WASHINGTON, D.C. | July 24, 2014 -
Every family knows the cost of pursuing a higher education is out of control. It’s felt intensely each and every day by countless Americans; by parents who worry how they will put their kids through college; by students who fear they will be left with a pile of debt and no job prospects; by working men and women who hope a degree will let them reach the next rung on the economic ladder.
We know that solutions to the college cost crisis must ultimately come from states and institutions. But there are things Congress can do right now to keep the dream of a postsecondary education within reach.
Helping students find the right institution is one way we can make a difference. Yesterday the House passed with strong bipartisan support the Strengthening Transparency in Higher Education Act
. The legislation will arm students with the best information available in a format that is easy to understand, information that includes key facts such as an institution’s costs, completion rates, and student loan debt.
Students and families currently face a tsunami of information that is mostly confusing, conflicting, and unnecessary. The bill streamlines the information and how it is delivered, enabling students to be smart shoppers in the college marketplace.
However, picking an institution is only half the challenge. Families then have to figure out how to pay for it, and far too many are unprepared to make those tough decisions. Some students choose loans and debt when other assistance in the form of grants and scholarships are readily available. And those that do opt for student loans often have no real concept of what they’re getting into or what it means for their future.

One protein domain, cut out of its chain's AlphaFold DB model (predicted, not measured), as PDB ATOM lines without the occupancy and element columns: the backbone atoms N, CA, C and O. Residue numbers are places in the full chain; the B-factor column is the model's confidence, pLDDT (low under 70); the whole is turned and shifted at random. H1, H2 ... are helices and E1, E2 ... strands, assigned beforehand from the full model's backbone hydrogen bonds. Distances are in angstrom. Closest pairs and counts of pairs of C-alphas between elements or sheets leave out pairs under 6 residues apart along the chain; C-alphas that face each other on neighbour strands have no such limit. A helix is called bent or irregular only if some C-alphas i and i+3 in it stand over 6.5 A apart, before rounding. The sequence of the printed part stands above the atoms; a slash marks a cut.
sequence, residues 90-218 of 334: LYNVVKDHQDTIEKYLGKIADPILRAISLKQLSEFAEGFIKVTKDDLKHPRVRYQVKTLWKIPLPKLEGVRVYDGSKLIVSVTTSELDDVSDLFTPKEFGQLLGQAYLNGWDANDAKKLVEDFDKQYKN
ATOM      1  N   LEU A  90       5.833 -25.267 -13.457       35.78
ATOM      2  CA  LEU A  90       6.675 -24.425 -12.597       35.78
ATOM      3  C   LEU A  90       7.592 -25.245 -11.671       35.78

Clearly current policies promoting financial literacy are coming up short. That is why I am pleased to support the Empowering Students Through Enhanced Financial Counseling Act
. The bipartisan legislation includes a series of reforms that will help students and families make wise financial decisions about their postsecondary education.
For example, the bill ensures borrowers – both students and parents – receive annual counseling that reflects their personal situations and requires consent each year before receiving a federal loan. The legislation also makes sure low-income individuals who rely on Pell Grants are informed about the terms and conditions of their grant.
The bill also delivers more robust counseling upon graduation, requiring that information on a borrower’s loan balance and anticipated monthly payments be provided. Finally, the legislation directs the Secretary of Education to maintain a consumer-tested, online counseling tool that will help institutions put this important information into the hands of those who need it.
This legislation is part of a broader effort to strengthen our nation’s higher education. Neither this bill nor the bills passed earlier this week are a silver bullet to challenges we face. However, by working together, we can begin to make a difference in the lives of students and families. That is precisely what the House is doing.
I want to thank the bipartisan authors of the legislation, Representatives Brett Guthrie, Richard Hudson, and Suzanne Bonamici. I urge my colleagues to support the bill and reserve the balance of my time.
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